Four North Sea countries sign cooperation on green hydrogen

Today in Esberg, Denmark, Federal Chancellor Olaf Scholz and Vice-Chancellor Robert Habeck are attending a conference to promote energy policy cooperation in the North Sea area.

The North Sea Summit brings together the leaders of state and government, as well as the energy ministers of Germany, Denmark, the Netherlands, and Belgium. The conference in Esberg today includes Commission President Ursula von der Leyen and EU Energy Commissioner Kadri Simson, as well as corporate representatives from all participating nations.

The energy ministers of the four nations surrounding the North Sea reached an agreement for offshore wind energy and green hydrogen during today’s conference. In the future, the statement promises to cooperatively construct “hybrid” offshore cooperation projects, which integrate wind farms and power infrastructures and are connected to the several Member States. As a result, the North Sea region should grow as a “European Green Power Plant,” supplying green power to the EU. The energy ministers’ declaration supplements the proclamation signed on the spot by the presidents of states and governments of the North Sea nations.

“Today’s agreement between the energy ministers is a key milestone in cross-border cooperation,” Minister Habeck said. It serves as the foundation for the first true European power plants that generate electricity from renewable energy sources. We can increase offshore wind energy in the North Sea region even quicker and more efficiently with our partner countries, and open up new opportunities for green hydrogen. As a result, we are bolstering the European expansion of renewable energy and lowering our reliance on imported gas.”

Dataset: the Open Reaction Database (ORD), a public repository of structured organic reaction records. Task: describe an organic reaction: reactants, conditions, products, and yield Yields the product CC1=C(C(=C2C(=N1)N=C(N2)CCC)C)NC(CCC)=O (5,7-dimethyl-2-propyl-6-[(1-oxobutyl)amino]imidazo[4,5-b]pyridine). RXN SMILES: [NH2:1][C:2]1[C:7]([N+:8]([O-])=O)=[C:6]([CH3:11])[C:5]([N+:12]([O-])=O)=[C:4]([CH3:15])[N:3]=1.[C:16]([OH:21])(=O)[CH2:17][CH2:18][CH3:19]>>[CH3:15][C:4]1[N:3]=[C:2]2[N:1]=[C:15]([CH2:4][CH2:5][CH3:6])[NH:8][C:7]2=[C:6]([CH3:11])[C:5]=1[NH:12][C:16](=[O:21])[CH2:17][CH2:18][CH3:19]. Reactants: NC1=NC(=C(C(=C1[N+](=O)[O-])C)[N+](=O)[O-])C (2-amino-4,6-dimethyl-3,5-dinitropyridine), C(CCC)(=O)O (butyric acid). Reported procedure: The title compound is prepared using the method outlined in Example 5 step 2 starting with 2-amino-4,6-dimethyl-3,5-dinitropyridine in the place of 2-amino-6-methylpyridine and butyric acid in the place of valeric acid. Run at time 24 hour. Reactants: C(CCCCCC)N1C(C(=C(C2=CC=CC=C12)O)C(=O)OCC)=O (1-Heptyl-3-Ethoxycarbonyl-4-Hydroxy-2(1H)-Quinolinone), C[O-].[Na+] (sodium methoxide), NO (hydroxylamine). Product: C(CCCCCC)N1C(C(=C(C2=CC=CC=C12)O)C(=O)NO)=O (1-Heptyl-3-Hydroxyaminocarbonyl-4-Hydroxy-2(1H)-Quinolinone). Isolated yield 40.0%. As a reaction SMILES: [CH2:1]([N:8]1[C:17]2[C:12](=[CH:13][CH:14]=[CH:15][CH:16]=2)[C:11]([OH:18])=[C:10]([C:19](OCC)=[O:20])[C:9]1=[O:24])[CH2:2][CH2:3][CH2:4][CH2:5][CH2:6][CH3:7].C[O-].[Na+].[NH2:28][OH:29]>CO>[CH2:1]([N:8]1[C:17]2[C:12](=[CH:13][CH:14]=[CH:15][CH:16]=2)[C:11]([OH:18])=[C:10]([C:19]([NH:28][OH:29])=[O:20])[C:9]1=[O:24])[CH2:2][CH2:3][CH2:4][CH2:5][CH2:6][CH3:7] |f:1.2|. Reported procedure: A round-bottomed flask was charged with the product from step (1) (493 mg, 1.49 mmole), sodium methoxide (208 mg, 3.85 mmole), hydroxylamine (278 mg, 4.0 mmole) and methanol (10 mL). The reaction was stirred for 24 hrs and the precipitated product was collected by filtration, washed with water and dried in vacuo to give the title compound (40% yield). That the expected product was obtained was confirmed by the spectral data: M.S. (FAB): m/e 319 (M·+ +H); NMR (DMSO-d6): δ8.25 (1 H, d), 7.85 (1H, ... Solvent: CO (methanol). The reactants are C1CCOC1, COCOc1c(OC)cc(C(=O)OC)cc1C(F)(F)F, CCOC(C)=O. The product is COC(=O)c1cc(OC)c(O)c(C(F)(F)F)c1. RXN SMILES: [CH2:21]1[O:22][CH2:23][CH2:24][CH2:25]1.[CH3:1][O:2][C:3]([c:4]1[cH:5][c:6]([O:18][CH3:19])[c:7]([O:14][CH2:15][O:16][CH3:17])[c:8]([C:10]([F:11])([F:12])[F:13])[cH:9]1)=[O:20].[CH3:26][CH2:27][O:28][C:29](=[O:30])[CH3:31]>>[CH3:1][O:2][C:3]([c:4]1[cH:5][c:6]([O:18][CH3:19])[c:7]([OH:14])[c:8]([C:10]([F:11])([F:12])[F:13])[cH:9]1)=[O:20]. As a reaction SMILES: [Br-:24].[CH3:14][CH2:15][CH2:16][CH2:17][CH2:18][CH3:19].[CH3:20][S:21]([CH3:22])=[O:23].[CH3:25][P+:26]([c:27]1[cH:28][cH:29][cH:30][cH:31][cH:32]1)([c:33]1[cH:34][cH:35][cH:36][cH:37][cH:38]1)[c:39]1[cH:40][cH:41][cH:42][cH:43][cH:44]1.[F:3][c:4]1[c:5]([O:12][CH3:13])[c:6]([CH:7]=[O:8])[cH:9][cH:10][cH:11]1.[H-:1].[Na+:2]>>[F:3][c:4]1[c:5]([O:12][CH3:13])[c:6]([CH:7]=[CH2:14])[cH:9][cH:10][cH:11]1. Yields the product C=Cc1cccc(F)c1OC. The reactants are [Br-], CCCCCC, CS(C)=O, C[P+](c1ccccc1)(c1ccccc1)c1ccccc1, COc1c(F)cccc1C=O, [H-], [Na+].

The four North Sea nations have set themselves expansion objectives of at least 65 GW by 2030 and 150 GW by 2050 for offshore wind generation. By 2050, this translates to a tenfold increase in current generating capacity. Simultaneously, collaboration in the future generation of green hydrogen from offshore wind energy and the growth of the region’s hydrogen infrastructure must be reinforced.

The energy ministers are united in their support for EU-wide electricity market regulations that enable wind generation to be properly integrated into the grid, as well as equitable cost-benefit sharing in cross-border cooperation projects. The necessity of finance tools and the speeding up of EU approval procedures are also stressed.

In addition, Federal Minister Habeck and the Danish Energy Minister signed a bilateral statement of purpose. The two nations have agreed to collaborate closely in the future in the areas of green hydrogen and cross-border infrastructure development.